To no one's surprise -- least of all Kahl's -- Wal-Mart didn't fire its buyer, either.* * *
Rubbermaid Inc.: Measuring Innovation
"All I know," says Jack Kahl, "is that if I study excellent companies, I come up with excellent ideas."
Not all of those ideas are as broad or as sweeping as the ones Kahl has adapted from Disney and Wal-Mart. In 1987 he and Corbo were attending a trade show when an executive from Rubbermaid happened by. He said he had heard about Manco through Wal-Mart. Some insiders believe that Rubbermaid may have been interested in acquiring Manco. In any case, Kahl left the show with an invitation to visit sometime soon. "I take every opportunity to see a good company," he says.
When Kahl and Corbo made the trip, Corbo immediately spotted all the charts that served as wallpaper in the office of the vice-president of R&D. The graphs seemed to track atypical activities, such as creating new molds. "What really struck me was the idea that innovation is something you have to measure and focus on," says Corbo. "They innovate by plan." When he asked about it, the executive handed Corbo a book to study. Returning to Manco, he worked on figuring out just what vital signs he ought to chart. He had the measurements up on his wall within two weeks.
Corbo's wall now features charts that measure, among other things, the number of new customers so far this year, the number of quality improvements, the number of new products introduced, gross margins by product category, and the number of million-dollar ideas since 1986 (there have been seven). At the start of each year, Corbo sets goals in these areas. "American car companies say they are working to improve," he explains. "Then you go to Japanese factories, and you see that they have 20 systems to make sure they are working to improve." Last year, for instance, Manco landed at least 50 new customers and kept gross margins stable.
The company's goals for this year include selling $3 million worth of additional products into existing accounts. "If you just sit down and pound out commodities, you can watch your gross margins disappear," says Corbo. "Goal setting works. By keeping these goals visible and focusing on them, we force ourselves to make the innovation happen."* * *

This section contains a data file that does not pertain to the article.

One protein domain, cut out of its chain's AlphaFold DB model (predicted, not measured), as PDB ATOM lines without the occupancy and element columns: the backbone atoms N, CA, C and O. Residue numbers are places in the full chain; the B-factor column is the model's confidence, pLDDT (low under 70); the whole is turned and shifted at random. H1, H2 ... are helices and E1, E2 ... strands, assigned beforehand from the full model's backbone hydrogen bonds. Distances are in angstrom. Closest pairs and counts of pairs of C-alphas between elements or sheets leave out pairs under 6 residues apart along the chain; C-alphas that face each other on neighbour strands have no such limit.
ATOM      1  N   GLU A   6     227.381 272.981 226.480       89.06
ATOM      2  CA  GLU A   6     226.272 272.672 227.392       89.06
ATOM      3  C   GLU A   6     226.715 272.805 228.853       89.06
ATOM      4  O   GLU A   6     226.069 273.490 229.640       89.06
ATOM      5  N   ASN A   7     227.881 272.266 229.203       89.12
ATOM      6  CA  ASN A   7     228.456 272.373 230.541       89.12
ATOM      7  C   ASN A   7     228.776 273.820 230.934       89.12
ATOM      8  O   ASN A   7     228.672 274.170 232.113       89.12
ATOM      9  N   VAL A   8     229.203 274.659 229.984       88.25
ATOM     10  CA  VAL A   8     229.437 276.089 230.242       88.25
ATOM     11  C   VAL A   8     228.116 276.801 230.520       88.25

PepsiCo Inc.: Recruitment and Hiring
Kahl feels a kinship with many of the companies he watches. Just as Domino's has to fight Pizza Hut, he must constantly outmaneuver 3M, his corporate nemesis. But the scrappiest of underdogs, as far as he's concerned, is PepsiCo.
Owing to his careful reading of books and annual reports (he even bought stock in PepsiCo and knows someone who knows someone on its board) Kahl can recite the company's every parry in its match against Coke, going back to 1939. He argues that Pepsi's success rests largely on one skill: its ability to optimize the talents of young people.
There was a time, in 1982, when Kahl believed that to grow, Manco needed to hire big-company veterans. "We brought them in from number one companies," he recalls, "and we found out that they had been motivated by fear and coercion. They were teaching our people the wrong methods." Salespeople, for instance, routinely irritated dealers by overloading them with inventory -- a tactic that became clear only as retailers and brokers began computerizing. And many salespeople did just about anything to bring business in, creating what were essentially kickback schemes that exploited loopholes in Manco's systems. "They'd screw their own company to make a deal," says Kahl. It was only when son John joined up, in 1985, that those shenanigans came to light.